2008/11/16 Chad P. [email protected]:
I don’t think so.
The more I look at it, the more ambiguous it appears to be.
That’s the usual effect of staring at a sentence for too long.
magical number plucked out of the air, makes it sound like it moves the
read position to a line whose ordinal position is that of the specified
line number. In other words, that’s how it “sounded” to me.
Yes, but the example makes it pretty clear that this is not the way it
lineno= because file reading obviously continues at the position where
it was before.
It only makes that clear if you assume a lot of things about what’s in
the file in question. I can see now, in retrospect, how you came to that
conclusion – but the fact that the second use of
f.gets returns “This
is line two\n” doesn’t necessarily mean that the return value is from
the second line of the file.
Of course not. But what sense would it make to create a file with a
different content that would return “This is line two\n” when
explaining how lineno= works? The most obvious explanation is that
someone created a file where “This is line two” is actually placed in
the second line to demonstrate the non effect on file position.
I read it, initially, as meaning that
whatever line of the file it was, it just happened to say “This is line
two\n” because that made for some convenient text to have in the example.
Actually I believe the other interpretation is much more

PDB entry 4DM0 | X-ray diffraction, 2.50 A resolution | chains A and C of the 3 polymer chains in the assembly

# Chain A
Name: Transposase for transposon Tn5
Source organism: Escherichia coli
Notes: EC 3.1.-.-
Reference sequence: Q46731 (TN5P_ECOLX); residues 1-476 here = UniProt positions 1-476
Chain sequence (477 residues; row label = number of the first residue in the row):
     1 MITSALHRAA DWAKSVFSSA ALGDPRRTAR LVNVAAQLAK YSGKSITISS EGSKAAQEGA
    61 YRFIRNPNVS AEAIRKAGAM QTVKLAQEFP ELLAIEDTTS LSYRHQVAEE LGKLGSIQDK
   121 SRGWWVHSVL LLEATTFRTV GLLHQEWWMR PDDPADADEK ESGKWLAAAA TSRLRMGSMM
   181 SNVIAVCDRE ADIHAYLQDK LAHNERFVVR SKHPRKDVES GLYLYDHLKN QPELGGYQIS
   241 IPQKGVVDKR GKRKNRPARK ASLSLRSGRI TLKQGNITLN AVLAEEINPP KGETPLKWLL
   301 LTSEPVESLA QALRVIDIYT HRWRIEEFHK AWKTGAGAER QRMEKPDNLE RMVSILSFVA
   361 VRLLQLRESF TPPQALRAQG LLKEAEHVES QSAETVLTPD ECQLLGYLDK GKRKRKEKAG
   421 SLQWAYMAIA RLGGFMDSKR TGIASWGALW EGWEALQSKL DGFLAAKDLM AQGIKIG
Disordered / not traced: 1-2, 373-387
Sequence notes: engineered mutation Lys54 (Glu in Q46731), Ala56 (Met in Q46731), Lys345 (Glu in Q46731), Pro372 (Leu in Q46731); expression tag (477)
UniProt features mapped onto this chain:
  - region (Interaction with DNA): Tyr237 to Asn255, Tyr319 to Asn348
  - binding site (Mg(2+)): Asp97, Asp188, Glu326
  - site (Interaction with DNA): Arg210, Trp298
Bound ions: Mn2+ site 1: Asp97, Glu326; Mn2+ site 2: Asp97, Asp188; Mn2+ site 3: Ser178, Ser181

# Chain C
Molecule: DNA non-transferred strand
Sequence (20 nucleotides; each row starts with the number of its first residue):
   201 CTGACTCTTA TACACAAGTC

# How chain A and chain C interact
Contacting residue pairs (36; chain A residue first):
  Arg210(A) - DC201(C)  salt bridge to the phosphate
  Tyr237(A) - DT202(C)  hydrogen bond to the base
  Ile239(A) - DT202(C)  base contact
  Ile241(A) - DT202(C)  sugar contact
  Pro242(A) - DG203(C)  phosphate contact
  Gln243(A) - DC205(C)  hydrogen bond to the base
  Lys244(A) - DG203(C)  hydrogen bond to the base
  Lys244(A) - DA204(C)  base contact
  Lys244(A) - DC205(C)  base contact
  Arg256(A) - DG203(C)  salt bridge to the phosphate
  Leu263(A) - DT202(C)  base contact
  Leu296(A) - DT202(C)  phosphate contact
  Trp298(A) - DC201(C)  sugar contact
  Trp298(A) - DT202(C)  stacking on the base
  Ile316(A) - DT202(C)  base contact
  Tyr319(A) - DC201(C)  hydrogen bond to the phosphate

straightforward and reasonable.
Since the contents of the file were not made clear in advance, the
assumption that only the second line of the file can possibly say “This
is line two\n” does not clarify anything for the reader except by
accident. It could just mean “This is the second line of output from
See above. IMHO only a bit application of common sense will show you
that your reasoning goes a bit astray here - although from a formal
point of view you are right.
I would think if it had the behavior you described, the second time
f.gets is called, we would see: “This is line one thousand and one\n”
not “This is line two\n”
Right (if by “you” you do not mean Tim, somehow part of the thread is
missing in Usenet).
I don’t see why everyone has to assume that the second line of the file
necessarily contains the text “This is line two\n”. It’s really very
… for you.
If you want a program that outputs “This is line one\nThis is
line two\n”, and for some reason lines 0 and 1000 of the file contain
“This is line one\n” and “This is line two\n” respectively, the alternate
interpretation of the way the method works makes perfect sense.
Formally speaking yes, with a bit of common sense, no.
What doesn’t make any sense to me is the idea that, for some reason,
it’s important and common enough an operation to misnumber line numbers
that there has to be a
lineno= method that counterfeits line numbers.
What the hell is the point of that? Please explain that to me.
I do not know this. IO#lineno= can help implementing ARGF although it
is not needed. Maybe ARGF is completely implemented in Ruby and
delegates to C code for the IO handling - including line counting. In
that case it’s handy to have this setter so you can offset the line
number of the next opened file.